The design and engineering software market is in the middle of a major disruption on multiple fronts. New manufacturing techniques involving 3D printing, big-data, machine learning, and the scalable resources of the cloud are turning the industry on its head. Recently, a large emphasis has been placed on design optimization for additive manufacturing, with most of the focus on optimizing topology. The industry has coined this “Generative Design,” and it encapsulates all optimization techniques which can influence topology through physical simulation or parametrization.
The concept of Generative Design is compelling and liberating for designers and engineers. Exploring design spaces which could theoretically have never been explored due to constraints on time and creativity is intriguing to say the least. However, design conceptualization or idealization does not dictate a manufacturing process, it only ensures a design can be manufactured via a specific process. How the design should be manufactured given a specific process is an area that has seen little attention and certainly places limitations on Generative Design.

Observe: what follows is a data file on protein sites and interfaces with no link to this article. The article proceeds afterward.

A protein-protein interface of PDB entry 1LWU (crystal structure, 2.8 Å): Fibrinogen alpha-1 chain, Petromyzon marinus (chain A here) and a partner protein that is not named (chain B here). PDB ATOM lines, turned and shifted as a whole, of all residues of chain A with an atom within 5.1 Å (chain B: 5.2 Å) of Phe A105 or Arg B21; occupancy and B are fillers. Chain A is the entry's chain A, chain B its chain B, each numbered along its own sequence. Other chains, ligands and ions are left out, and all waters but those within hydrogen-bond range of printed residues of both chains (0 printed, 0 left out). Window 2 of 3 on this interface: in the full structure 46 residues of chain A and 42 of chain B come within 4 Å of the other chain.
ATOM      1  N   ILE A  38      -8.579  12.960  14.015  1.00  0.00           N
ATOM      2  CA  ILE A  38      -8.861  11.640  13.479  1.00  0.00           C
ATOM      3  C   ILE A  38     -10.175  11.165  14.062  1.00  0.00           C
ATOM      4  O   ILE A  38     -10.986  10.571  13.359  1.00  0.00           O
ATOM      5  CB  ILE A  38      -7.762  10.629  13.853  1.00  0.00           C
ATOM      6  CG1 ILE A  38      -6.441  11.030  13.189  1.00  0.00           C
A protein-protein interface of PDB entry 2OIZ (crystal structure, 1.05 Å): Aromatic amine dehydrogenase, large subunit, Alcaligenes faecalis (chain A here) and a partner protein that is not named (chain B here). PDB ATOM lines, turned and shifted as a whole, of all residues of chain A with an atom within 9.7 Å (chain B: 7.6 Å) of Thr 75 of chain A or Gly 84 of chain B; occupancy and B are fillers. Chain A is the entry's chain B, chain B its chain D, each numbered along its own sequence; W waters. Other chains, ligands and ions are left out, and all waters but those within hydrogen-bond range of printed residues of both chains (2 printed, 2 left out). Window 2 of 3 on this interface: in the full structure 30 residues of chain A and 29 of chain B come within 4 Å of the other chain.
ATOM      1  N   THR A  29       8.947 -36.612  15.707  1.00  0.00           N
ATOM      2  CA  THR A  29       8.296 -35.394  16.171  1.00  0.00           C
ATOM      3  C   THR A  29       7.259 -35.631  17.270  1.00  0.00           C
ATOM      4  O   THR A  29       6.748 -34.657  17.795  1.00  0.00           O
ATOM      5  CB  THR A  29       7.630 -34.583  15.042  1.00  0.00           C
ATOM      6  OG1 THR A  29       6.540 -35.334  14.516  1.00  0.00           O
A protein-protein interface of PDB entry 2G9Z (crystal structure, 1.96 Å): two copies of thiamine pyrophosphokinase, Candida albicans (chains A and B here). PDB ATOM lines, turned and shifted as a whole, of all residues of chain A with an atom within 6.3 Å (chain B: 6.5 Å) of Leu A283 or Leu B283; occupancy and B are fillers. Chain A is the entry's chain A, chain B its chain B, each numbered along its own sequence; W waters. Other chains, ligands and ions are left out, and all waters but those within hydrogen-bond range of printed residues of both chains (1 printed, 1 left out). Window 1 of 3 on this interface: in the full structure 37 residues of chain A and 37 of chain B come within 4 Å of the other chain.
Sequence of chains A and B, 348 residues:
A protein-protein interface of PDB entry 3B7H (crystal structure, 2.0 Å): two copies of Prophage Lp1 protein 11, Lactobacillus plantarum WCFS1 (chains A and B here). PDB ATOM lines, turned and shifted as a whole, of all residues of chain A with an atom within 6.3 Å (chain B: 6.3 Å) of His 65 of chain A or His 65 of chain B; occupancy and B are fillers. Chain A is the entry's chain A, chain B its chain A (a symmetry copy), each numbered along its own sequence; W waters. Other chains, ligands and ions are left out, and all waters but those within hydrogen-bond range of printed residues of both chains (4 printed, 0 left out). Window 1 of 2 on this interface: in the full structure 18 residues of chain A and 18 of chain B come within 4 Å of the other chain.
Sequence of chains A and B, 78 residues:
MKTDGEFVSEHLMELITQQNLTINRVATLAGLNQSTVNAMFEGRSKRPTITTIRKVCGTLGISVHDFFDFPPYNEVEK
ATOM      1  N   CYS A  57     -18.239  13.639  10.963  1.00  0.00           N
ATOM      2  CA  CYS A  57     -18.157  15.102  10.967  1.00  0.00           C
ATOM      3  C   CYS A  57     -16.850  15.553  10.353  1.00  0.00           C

3D printing has an enormous degree of freedom for processing parameters. These parameters are typically set through “slicing” programs. For example, a slicer for FDM has many variables—layer width, number of layers for the outer shell, layer orientation, infill pattern, infill density, infill orientation, etc., all can be defined in a slicing program. The larger problem though, is that these parameters are currently set by a user manually, with no knowledge of how or why they should be defined. We see a large opportunity in helping users define these parameters through optimization techniques that couple manufacturing processes and functional simulation. We have coined this term “Intelligent Slicing Automation.”—the automation of slicing parameters through machine learning, optimization, and coupled physical, multi-scale simulations.